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Austria proposes hijab ban for girls under 10 'to protect culture from Islamic influences' Open in fullscreen

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Austria proposes hijab ban for girls under 10 'to protect culture from Islamic influences'

The ban would apply to girls in kindergarten and primary school [Getty]

Date of publication: 5 April, 2018

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Austria's Education Minister conceded the plan to ban the hijab in kindergarten and primary schools was "symbolic".
Austria's right-wing government on Wednesday revealed plans to ban Muslim girls under 10 from wearing the hijab.

It said prohibiting the headscarf from being worn in kindergarten and primary school aims to combat what it sees as a threat to Austrian mainstream culture from some Muslims.

"Our goal is to confront any development of parallel societies in Austria," Chancellor Sebastian Kurz told ORF radio.

"Girls wearing a headscarf in kindergarten or primary school is of course part of that."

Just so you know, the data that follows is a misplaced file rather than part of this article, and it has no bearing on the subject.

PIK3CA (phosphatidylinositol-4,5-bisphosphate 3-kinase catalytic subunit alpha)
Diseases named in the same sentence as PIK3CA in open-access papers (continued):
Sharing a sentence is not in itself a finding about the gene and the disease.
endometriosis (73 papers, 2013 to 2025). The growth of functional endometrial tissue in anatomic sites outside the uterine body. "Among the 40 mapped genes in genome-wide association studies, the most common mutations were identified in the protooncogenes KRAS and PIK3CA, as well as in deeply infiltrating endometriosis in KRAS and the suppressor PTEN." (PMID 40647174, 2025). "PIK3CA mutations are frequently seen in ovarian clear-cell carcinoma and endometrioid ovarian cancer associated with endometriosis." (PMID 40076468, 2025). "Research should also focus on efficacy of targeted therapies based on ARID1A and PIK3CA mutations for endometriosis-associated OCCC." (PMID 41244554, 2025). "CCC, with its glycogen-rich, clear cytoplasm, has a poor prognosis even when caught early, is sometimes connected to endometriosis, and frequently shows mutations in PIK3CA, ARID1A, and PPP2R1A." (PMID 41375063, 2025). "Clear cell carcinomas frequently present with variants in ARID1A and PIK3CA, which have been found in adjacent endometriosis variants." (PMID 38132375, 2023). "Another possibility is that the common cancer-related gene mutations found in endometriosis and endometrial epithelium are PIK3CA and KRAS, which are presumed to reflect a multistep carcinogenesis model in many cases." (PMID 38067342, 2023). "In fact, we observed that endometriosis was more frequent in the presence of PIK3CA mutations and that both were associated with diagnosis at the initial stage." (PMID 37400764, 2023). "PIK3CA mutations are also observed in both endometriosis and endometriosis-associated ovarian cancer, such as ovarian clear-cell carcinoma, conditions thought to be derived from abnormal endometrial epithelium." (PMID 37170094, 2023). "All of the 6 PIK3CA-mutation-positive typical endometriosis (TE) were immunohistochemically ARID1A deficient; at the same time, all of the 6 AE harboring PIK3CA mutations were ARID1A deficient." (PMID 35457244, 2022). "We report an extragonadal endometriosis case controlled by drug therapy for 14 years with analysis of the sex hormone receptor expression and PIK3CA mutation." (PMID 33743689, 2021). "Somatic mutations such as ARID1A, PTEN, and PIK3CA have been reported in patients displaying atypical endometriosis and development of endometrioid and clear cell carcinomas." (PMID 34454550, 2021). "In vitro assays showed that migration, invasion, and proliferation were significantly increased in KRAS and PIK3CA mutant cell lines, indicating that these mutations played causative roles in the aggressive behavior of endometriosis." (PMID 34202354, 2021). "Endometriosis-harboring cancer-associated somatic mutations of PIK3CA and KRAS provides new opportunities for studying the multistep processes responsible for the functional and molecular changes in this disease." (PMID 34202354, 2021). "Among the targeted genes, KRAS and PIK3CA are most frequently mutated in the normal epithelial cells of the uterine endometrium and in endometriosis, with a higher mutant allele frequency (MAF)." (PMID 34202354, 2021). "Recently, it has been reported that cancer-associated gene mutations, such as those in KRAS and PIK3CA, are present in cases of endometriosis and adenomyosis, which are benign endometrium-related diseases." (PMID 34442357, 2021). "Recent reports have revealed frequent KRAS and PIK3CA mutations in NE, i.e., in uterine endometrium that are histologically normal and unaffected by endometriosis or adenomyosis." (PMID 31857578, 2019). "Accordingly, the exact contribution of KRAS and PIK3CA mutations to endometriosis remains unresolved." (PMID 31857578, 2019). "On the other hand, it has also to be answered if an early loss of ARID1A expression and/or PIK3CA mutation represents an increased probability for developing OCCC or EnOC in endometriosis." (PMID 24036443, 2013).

If it became law, the ban would apply to girls of up to around the age of 10 years. However many Muslims believe Islam requires girls to wear a headscarf from puberty and headscarves are rarely worn at a younger age. 

Speaking at a news conference alongside Vice Chancellor Heinz-Christian Strache of coalition-partner FPO, Kurz said: "A few decades ago we did not have this in Austria and now it occurs primarily in Islamic kindergartens but also here and there in public establishments of Vienna and other cities." However he failed to produce evidence of the "growing phenomenon" in schools.

Education Minister Heinz Fassmann conceded that the law would be a "symbolic" act, regardless of how many children were actually affected.

The previous coalition of Social Democrats and Kurz's conservatives, passed a law banning face coverings including Muslim burqas in public spaces, but women and girls are free to wear regular hijab.

Carla Amina Baghajati, spokeswoman for the Islamic Religious Community in Austria, called the debate over the headscarf "a marginal issue", which had been given disproportionate attention. 

Any schools affected by the issue should be engaged in "dialogue", she told AFP.

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